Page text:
25/01/2017 1:57 PM AEDT | Updated 25/01/2017 2:25 PM AEDT

We Must Protest Restrictions On Our Right To Protest

In some parts of Australia, protesting is a crime.

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Protesters demonstrate against new U.S. President Donald Trump on January 21, 2017 in Sydney, Australia.

Over the weekend, millions of demonstrators across the world took to the streets with a clear message for the new U.S. President: if you tread on women's rights, you've got a fight on your hands. It was a stunning display of the dynamic relationship between the state and its people and how democracy continues to operate in between elections.

The demonstrations should be a wake-up call for Australia, and not just about the dangers of electing a "pussy grabber" as a national leader. Unlike America, where peaceful protest is a protected legal right, in some parts of Australia demonstrators can be charged with criminal offences simply for standing together and speaking out on issues they care deeply about.

Protests have secured many of the rights, laws and policies we now take for granted in Australia, from the eight-hour day to Indigenous land rights and women's rights to vote.

That track record is not simply historical. Thousands of Australians held their own sister marches in support of the Women's March on Washington. Keep Sydney Open has put on a sustained campaign of rallies protesting against the state government's lockout laws, at least until a court delivered a decision late last week prohibiting a protest planned in Kings Cross from going ahead. In Western Australia, large-scale protests are resisting the state government's controversial Roe 8 Highway Project.

Yet our right to protest is by no means guaranteed. While the U.S. Constitution expressly protects peaceful protest, the Australian Constitution contains no such thing. Save for limited protection in Victoria and the ACT's human rights laws, there is very little stopping territory, state and national governments from banning protest altogether.

In fact, a disturbing trend has emerged in the past few years, with a number of state governments passing draconian laws that curb even peaceful protests.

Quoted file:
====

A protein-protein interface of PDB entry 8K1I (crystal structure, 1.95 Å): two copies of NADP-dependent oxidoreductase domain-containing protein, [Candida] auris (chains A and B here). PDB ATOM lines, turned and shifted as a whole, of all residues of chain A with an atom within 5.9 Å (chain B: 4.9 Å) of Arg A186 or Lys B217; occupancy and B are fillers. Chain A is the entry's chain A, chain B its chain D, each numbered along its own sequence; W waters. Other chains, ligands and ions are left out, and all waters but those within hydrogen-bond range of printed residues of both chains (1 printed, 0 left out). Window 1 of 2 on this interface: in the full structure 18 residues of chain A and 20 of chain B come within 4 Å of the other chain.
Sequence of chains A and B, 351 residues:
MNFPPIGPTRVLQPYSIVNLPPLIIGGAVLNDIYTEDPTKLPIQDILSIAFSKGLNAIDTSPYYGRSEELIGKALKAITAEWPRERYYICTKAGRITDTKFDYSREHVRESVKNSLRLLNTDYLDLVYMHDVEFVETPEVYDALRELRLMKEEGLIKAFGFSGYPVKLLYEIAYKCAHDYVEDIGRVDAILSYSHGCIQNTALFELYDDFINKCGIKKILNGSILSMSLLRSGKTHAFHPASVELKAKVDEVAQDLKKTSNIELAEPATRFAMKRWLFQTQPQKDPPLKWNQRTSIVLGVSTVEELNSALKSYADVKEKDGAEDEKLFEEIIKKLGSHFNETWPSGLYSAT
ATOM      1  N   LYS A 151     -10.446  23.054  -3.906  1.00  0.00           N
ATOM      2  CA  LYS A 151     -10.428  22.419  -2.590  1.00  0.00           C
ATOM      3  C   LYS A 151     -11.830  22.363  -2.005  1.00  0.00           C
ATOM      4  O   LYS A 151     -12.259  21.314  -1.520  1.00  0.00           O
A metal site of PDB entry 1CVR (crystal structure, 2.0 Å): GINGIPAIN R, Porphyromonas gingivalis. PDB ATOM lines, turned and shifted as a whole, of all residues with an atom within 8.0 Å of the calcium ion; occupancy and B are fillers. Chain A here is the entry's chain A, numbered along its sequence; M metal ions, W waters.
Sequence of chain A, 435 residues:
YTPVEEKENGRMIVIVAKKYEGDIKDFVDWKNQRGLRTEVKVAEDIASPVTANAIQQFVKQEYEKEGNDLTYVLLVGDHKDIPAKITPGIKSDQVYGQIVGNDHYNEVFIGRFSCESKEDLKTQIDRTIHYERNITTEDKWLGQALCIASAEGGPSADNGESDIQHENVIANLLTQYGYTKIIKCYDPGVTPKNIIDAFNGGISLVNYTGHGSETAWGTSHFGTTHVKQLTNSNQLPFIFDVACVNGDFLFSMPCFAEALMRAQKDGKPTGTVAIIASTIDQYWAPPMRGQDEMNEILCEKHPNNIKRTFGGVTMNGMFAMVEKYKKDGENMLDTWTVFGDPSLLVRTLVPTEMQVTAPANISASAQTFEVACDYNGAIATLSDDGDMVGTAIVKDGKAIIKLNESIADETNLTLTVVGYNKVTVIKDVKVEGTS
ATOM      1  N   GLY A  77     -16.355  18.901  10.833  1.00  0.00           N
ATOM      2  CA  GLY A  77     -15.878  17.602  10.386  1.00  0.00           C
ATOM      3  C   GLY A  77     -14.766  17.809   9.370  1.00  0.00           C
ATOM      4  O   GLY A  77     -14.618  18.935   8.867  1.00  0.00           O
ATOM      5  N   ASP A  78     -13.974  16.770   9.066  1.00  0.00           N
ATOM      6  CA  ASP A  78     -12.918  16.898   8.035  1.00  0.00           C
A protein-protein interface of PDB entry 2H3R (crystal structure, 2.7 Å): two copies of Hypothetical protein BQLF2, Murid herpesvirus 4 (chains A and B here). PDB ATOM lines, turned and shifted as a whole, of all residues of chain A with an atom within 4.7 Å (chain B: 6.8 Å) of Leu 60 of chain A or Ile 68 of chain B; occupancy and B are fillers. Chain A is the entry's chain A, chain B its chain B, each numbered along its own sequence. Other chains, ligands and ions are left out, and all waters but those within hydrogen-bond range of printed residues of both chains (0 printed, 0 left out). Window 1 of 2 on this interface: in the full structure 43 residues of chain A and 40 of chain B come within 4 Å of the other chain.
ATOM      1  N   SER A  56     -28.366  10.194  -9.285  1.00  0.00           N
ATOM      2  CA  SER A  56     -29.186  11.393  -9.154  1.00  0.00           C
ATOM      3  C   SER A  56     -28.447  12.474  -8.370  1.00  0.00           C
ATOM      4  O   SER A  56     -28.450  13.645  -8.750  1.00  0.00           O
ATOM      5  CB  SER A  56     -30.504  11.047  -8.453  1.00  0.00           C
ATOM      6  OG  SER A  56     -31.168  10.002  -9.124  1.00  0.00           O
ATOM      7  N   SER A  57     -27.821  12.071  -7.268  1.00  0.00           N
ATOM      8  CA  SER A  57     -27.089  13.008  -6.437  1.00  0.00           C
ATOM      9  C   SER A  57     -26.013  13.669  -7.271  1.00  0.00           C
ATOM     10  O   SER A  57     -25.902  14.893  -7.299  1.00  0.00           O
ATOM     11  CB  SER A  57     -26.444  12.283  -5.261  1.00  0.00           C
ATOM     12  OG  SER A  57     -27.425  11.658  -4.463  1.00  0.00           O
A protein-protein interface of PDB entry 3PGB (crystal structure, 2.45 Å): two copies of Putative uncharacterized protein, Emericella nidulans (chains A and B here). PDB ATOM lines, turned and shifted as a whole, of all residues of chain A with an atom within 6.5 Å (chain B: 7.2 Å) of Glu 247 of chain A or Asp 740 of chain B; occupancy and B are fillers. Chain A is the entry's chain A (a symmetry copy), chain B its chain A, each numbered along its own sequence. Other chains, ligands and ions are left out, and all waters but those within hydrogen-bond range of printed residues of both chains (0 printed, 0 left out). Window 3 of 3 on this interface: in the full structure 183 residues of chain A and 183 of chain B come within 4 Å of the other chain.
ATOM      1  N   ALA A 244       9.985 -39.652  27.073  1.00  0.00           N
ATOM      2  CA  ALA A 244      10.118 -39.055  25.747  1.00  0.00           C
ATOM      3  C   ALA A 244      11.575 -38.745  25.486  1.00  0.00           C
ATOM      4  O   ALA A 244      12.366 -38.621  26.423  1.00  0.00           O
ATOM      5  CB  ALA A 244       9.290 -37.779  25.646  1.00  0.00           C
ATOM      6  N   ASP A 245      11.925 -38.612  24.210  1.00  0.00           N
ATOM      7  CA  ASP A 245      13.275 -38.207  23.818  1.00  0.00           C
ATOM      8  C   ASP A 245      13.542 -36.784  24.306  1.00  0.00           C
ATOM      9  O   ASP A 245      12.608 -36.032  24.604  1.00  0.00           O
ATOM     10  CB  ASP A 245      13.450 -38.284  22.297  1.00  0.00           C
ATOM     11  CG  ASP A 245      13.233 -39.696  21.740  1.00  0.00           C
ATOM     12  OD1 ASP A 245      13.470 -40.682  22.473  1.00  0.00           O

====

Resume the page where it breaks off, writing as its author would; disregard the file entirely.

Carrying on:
In 2014, Tasmania passed anti-protest laws which criminalise protests that "hinder" access to business premises or "disrupt" business operations. Protests are defined to include the expression of an opinion on a political, environmental, social, cultural or economic issue.

Former Greens Leader Bob Brown is challenging the laws in the High Court of Australia, claiming that it infringes the implied right to freedom of political communication in the Australian Constitution.

In 2016, New South Wales passed a law to give police excessive new powers to shut down peaceful protests on the basis that they obstruct traffic, and at the same time increased penalties from $500 to $5,000 for unlawful protest opposing mining activity.

A bill under consideration in the Western Australian parliament is similarly unreasonable and would, in some circumstances, make the possession of everyday objects such as bike locks the basis of arrest.

Most worryingly, these laws are not passed to protect the community, but to further vested corporate interests. Tasmania's Minister for Resources was clear that the central objective of their anti-protest bill was "to ensure that wealth-creating businesses can develop and grow free from disruptive protest action".

In 2016, a UN expert visiting Australia noted "it has become clear that the Government has prioritised business and government resource interests over the democratic right of individuals to peacefully protest."

Indeed, at the same time as NSW increased fines for unlawful protest, it planned to introduce fines for illegal mining down from $1.1 million to $5,000.

The government may disagree with protesters' views on a particular issue, but shutting down peaceful assemblies only serves to weaken our democracy.

Instead of shutting down demonstrations that are inconvenient or annoying to it, governments should facilitate the space for public protest and discussions on matters that people care about.

Indeed, that is Australia's duty under international human rights law. By ratifying the International Covenant on Civil and Political Rights (ICCPR), Australia has voluntarily committed to respect, protect and facilitate the rights of individuals to assemble peacefully and express their opinions.

It's time Australians enjoyed their rights, not just rhetorically, but legally.

This is not to say that the government can't protect public order and safety and regulate violent protests. However, under human rights law, any restrictions on peaceful protests must be for a legitimate aim -- which doesn't include the protection of businesses -- and be proportionate to that aim.

It's time Australians enjoyed their rights, not just rhetorically, but legally. We remain the only Western democratic nation that is yet to comprehensively protect human rights in law, much to the detriment of all of us.

Now more than ever, in an increasingly uncertain political climate, we need our voices to be heard, and not just on Election Day. We need to be able to express our views on development, mining, refugees, lockout laws and women's rights. And central to all of this, we need to ensure that we protect the space in which we do it. A national human rights act is an important step.